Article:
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A conveyor belt transports coal at the Westmoreland Coal Co.'s Sheerness Mine near Hanna, Alta., on Dec. 13, 2016.

Jeff McIntosh/The Canadian Press

A public consultation committee on coal mining in the Rocky Mountains will consider why Albertans’ level of trust in the province’s regulatory bodies is so low, the panel’s head said Monday.

In an hour-long phone-in show on CBC Radio, Ron Wallace said he’s concerned by results of a recent government survey on coal mining. Wallace pointed out that of about 25,000 respondents, 85 per cent said they were not confident that the industry was being adequately regulated.

“If people have diminished confidence that the regulators are protecting the public interest, then that’s a major thing,” he said.

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Wallace and his panel are consulting Albertans on how the government should develop coal resources. Premier Jason Kenney’s United Conservatives had planned an extensive expansion of the industry, which would have opened tens of thousands of hectares of foothills and summits to open-pit mining.

The panel was struck in response to vocal outcry over the plan, which was announced before any feedback or advice had been sought. Energy Minister Sonya Savage also stopped the sale of any new exploration leases, as well as exploration work on the most sensitive land – although work proceeds in other areas.

Wallace said his committee has reached out to industry and environmental groups. Municipalities concerned about the proposal have been asked for a combined response.

He said the panel is also reaching out to First Nations but will defer most of those consultations to separate talks.

Most of the calls he took were from people fearing contamination of water supplies and damage to one of Alberta’s best-loved landscapes.

“The entire watershed is going to be at risk from the coal mining,” said one caller from Lethbridge. “Our property, our irrigated agriculture, are all going to be worth less if this thing goes ahead.”

Another caller gave qualified support to coal development.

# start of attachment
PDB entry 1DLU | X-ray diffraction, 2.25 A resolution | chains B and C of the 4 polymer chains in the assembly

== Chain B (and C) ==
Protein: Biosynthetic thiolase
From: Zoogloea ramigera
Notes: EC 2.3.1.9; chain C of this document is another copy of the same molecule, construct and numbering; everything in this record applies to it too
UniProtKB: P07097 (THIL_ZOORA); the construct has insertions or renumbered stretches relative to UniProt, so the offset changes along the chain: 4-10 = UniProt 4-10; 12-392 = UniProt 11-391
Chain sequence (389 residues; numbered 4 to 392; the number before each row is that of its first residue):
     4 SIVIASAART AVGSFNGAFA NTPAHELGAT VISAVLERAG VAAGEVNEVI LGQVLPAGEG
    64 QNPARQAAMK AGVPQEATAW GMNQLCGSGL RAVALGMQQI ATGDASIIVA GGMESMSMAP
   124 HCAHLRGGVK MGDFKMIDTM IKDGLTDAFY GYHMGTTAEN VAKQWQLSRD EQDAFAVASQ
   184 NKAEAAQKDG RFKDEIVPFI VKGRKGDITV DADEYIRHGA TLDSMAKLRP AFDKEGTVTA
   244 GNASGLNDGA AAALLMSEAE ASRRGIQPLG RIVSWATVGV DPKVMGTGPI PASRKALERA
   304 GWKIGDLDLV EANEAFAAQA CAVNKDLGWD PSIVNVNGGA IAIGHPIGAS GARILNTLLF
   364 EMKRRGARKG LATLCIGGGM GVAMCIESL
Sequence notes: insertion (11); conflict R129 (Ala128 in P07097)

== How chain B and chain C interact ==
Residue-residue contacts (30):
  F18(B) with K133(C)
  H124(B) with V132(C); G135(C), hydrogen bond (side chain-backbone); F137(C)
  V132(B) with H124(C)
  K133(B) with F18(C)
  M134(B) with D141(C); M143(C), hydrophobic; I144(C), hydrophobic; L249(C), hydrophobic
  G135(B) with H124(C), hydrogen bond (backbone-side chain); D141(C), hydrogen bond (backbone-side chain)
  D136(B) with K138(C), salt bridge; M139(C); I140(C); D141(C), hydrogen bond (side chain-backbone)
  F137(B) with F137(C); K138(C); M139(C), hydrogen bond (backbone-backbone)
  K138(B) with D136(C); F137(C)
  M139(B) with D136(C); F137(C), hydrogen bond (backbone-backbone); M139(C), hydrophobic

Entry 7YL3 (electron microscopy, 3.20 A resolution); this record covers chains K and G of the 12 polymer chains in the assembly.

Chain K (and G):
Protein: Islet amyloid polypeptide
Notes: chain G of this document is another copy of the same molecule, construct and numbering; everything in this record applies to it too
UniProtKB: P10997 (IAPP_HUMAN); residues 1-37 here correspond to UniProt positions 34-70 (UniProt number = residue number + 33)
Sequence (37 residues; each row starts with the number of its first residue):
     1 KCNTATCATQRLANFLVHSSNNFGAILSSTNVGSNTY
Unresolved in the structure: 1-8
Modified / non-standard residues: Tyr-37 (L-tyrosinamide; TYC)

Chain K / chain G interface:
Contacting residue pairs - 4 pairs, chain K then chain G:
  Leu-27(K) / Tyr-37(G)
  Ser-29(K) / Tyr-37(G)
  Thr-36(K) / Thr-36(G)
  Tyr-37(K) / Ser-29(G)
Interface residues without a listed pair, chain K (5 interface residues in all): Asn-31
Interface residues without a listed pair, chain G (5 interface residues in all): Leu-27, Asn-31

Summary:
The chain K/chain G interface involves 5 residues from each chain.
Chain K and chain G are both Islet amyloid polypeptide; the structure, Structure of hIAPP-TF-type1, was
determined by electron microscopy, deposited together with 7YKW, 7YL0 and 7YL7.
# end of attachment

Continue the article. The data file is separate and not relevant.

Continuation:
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“These resources are extremely important,” he said. “In a province where the majority of public opinion is in favour of oilsands mining, to say we don’t like coal ... mining is somewhat hypocritical.”

In response to one caller who said coal mines “aren’t worth the risk,” Wallace said Albertans have to be able to trust those charged with protecting the land and water. He said it was “very troubling” that trust seems to be in short supply.

“We are going to look very, very closely at understanding how that dynamic has happened.”

Wallace said regulatory confidence is fundamental to the public and to industry.

“The public has got to have assurance that its regulators are in fact working on behalf of the broader public interest. If that’s diminished in any way, then you’re going to have problems giving regulatory certainty to any investors that are coming in to the province.”

Coal mining is regulated by the Alberta Energy Regulator, which also governs the province’s oil and gas sector. Industry must abide by both provincial and federal environmental law.

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Wallace acknowledged his own group faces suspicion.

“Anyone that’s associated with government agencies is under a great deal of scrutiny,” he said.

He pointed out that, within days of receiving the government survey results, it was his panel that recommended Savage pause exploration activity while consultation occurred.

Wallace promised that all submissions made to the panel will be made public. The panel is accepting all comments through its website.

It is expected to report in November.

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